Wednesday, 25 January 2017: 2:00 PM
605 (Washington State Convention Center )
The simulation of tropical cyclone (TC) activity in climate models is still a challenging problem. While some models are able to simulate TC activity with characteristics very similar to those observed, many models have very strong biases. While increasing horizontal resolution often improves the characteristics of model TCs, resolution alone is not sufficient for high skill in simulating TC activity. We use process-based diagnostics to identify model characteristics that are responsible for a good simulation of TCs in global atmospheric and ocean-atmosphere coupled climate models.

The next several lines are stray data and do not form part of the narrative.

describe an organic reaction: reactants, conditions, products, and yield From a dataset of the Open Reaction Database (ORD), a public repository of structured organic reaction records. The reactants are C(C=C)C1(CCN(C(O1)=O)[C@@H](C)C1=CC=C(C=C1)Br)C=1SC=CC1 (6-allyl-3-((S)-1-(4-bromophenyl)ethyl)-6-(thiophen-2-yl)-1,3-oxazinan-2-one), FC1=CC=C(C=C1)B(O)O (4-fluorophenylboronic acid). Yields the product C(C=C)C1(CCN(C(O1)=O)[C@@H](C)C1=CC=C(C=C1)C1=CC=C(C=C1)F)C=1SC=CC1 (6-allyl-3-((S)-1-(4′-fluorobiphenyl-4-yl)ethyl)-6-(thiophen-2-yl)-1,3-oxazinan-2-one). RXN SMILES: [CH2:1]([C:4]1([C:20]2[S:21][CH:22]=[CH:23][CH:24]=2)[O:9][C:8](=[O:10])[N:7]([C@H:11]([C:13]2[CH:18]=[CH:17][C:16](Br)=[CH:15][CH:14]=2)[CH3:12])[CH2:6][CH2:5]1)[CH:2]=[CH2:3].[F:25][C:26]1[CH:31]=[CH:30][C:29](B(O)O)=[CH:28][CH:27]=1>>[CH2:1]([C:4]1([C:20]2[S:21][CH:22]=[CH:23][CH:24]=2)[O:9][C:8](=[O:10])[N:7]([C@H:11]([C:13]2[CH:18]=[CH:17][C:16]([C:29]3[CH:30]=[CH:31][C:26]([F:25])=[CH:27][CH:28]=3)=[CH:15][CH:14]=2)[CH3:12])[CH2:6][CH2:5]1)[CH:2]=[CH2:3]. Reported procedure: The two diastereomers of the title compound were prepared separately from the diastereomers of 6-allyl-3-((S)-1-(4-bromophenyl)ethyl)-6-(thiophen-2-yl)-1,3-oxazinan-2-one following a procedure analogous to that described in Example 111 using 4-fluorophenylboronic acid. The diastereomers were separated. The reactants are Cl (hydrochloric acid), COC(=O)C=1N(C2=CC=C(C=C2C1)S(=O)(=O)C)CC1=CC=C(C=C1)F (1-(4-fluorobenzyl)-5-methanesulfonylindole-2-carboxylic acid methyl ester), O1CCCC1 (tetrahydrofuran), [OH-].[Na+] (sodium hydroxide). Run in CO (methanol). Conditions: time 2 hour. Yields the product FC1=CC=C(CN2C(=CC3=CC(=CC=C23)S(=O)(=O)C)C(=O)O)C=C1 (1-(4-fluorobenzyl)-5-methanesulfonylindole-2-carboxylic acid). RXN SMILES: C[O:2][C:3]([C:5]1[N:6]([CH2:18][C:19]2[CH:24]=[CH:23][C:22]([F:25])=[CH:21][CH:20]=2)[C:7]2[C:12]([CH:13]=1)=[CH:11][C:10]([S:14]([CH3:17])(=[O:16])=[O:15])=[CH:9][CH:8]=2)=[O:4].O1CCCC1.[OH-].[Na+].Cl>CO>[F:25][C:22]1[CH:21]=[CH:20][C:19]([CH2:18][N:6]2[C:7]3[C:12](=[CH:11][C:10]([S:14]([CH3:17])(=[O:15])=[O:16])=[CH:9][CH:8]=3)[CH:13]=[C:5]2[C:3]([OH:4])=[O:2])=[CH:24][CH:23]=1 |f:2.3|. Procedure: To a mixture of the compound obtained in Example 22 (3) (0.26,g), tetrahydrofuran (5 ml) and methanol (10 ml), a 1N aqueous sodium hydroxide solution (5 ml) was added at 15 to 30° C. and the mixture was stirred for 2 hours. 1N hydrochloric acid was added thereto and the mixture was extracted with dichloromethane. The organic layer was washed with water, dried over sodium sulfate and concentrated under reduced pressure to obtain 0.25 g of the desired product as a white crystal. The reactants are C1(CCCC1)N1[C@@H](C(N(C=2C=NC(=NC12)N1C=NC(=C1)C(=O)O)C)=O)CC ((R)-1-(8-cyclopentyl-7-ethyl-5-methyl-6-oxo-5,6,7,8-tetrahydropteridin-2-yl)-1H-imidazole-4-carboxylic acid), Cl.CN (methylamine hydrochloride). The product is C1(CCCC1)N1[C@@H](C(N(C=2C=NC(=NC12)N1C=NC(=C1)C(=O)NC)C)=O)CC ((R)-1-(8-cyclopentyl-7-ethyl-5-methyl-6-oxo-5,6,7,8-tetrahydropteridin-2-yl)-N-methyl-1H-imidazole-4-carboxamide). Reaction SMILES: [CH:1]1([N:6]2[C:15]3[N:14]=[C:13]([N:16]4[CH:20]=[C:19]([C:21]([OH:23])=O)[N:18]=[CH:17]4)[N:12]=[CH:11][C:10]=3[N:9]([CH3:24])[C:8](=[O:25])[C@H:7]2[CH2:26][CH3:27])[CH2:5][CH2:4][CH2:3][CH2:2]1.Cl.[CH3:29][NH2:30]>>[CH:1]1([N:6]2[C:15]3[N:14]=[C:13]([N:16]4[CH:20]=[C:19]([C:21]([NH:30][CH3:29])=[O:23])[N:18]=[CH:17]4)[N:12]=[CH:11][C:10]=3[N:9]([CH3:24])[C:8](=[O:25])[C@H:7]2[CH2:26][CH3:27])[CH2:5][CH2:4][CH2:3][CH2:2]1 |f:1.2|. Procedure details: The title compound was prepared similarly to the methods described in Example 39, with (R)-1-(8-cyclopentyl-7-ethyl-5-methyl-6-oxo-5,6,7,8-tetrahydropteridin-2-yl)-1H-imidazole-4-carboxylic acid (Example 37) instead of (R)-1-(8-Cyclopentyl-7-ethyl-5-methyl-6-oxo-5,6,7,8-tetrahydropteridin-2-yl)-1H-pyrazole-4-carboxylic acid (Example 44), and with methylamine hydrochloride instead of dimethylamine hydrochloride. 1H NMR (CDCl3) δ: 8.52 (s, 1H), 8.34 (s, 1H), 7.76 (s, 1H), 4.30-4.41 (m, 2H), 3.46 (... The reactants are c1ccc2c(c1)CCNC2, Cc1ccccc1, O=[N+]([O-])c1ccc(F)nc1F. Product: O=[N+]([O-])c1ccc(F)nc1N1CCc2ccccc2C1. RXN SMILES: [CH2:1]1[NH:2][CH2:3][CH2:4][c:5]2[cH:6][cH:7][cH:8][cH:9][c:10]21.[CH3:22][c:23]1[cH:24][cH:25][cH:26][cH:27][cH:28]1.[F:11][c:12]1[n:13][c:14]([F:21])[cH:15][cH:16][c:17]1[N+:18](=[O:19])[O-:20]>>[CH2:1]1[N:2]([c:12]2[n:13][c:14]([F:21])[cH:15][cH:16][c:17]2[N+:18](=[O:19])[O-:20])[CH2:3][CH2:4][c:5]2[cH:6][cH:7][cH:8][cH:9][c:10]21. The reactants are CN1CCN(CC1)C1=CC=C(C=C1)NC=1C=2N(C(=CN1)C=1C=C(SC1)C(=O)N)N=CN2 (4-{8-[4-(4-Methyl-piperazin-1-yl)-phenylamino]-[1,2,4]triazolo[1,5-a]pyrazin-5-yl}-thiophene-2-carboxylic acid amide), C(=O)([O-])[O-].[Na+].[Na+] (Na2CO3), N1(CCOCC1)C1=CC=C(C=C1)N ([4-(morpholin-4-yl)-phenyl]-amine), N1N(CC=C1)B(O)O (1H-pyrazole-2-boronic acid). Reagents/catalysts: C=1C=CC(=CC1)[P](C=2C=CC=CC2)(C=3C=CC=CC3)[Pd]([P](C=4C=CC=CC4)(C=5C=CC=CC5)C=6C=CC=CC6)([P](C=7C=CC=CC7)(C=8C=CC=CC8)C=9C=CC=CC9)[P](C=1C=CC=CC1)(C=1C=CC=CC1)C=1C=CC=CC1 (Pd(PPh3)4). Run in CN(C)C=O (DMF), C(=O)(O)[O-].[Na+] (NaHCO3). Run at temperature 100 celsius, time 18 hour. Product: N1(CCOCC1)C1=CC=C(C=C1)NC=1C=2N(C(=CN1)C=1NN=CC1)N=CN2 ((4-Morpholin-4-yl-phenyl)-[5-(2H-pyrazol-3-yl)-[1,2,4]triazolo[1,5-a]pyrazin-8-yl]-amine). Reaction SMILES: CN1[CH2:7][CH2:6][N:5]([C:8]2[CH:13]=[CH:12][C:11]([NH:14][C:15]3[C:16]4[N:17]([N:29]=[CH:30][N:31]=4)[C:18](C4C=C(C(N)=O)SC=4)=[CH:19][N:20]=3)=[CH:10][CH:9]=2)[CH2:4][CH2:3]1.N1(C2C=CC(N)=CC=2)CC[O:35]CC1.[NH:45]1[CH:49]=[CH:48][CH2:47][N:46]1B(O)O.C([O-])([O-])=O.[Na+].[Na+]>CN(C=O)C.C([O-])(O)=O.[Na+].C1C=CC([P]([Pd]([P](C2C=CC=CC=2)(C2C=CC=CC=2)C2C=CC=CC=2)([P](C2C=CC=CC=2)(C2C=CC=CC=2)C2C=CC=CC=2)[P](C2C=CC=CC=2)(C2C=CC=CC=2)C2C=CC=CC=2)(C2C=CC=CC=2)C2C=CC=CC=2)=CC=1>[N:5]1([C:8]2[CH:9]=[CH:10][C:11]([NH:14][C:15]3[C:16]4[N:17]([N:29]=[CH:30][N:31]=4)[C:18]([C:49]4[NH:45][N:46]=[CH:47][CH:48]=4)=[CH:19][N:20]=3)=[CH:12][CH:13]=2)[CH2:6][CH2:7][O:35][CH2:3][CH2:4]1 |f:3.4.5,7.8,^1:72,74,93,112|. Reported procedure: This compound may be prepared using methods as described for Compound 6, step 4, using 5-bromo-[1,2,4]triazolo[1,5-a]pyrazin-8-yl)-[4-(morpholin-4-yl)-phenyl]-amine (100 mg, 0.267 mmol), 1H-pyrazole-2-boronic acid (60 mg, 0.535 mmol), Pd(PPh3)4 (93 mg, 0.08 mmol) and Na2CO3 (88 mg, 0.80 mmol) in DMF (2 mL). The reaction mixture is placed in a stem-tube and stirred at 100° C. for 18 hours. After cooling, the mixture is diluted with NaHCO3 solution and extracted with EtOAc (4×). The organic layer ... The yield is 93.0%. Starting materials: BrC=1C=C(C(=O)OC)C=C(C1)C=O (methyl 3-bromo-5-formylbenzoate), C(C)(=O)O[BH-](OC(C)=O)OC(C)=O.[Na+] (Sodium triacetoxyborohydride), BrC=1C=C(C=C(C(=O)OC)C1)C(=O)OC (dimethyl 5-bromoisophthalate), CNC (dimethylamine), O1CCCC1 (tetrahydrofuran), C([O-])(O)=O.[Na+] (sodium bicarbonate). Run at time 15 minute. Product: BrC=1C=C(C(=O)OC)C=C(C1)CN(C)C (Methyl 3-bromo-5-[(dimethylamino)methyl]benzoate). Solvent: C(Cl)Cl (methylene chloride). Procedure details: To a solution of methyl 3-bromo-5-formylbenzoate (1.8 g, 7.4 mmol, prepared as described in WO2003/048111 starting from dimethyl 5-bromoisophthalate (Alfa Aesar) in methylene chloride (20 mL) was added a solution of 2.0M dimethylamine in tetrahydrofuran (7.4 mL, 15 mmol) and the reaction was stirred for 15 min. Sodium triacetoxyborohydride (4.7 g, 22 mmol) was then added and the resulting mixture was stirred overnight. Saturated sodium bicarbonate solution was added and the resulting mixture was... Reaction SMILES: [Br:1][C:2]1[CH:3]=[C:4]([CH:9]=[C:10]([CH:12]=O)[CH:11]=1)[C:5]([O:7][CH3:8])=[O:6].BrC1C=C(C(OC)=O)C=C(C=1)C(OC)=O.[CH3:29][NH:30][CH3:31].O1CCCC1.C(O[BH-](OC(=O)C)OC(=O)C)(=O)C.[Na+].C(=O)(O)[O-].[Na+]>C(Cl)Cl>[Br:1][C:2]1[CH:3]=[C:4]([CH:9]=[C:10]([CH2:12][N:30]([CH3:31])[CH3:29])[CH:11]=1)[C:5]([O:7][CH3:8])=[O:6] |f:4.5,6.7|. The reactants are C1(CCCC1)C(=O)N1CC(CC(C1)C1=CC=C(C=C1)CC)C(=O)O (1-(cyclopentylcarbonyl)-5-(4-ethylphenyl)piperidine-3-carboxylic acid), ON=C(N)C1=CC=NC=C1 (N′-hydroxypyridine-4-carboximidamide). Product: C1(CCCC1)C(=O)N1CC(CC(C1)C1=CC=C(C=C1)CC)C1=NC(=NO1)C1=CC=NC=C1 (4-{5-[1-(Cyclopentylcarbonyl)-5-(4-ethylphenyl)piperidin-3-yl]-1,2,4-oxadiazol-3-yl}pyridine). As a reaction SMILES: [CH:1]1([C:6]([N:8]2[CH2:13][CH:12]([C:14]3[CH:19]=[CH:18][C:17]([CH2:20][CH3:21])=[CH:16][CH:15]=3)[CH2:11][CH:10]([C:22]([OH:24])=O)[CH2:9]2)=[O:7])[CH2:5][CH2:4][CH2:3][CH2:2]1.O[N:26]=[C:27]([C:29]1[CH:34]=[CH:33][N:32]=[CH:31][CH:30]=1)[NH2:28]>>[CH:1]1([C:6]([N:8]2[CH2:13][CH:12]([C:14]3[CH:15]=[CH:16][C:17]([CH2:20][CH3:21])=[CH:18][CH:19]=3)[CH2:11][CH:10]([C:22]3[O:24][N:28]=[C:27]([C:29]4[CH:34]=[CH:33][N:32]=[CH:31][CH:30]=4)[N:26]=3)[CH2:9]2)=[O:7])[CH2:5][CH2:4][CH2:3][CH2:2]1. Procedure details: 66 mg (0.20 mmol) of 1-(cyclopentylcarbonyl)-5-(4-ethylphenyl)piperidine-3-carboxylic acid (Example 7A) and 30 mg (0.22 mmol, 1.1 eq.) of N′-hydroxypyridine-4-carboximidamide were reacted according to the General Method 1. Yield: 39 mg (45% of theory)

First, we will examine the relationship of large-scale environmental variables, such as vertical wind shear and potential intensity as well as various integrated genesis indices, to standard TC activity measures. Then we will test process-based diagnostics to investigate the mechanisms of TC formation in climate models, in particular, the influence of model physics in four of these models. The diagnostics focus on how convection, moisture, clouds and related processes are coupled at individual grid points, and give information about how the convective parameterizations interact with resolved model dynamics. These diagnostics are strongly-based on diagnostics originally used to analyze the Madden-Julian Oscillation in climate models. We will consider composites of various fields for tropical cyclones in the deep tropics from their formation time until the time of maximum lifetime intensity. We will examine the large-scale characteristics in five high-resolution global climate models, and the process diagnostics in four of those models, including the comparison of coupled and uncoupled versions of one of these models.
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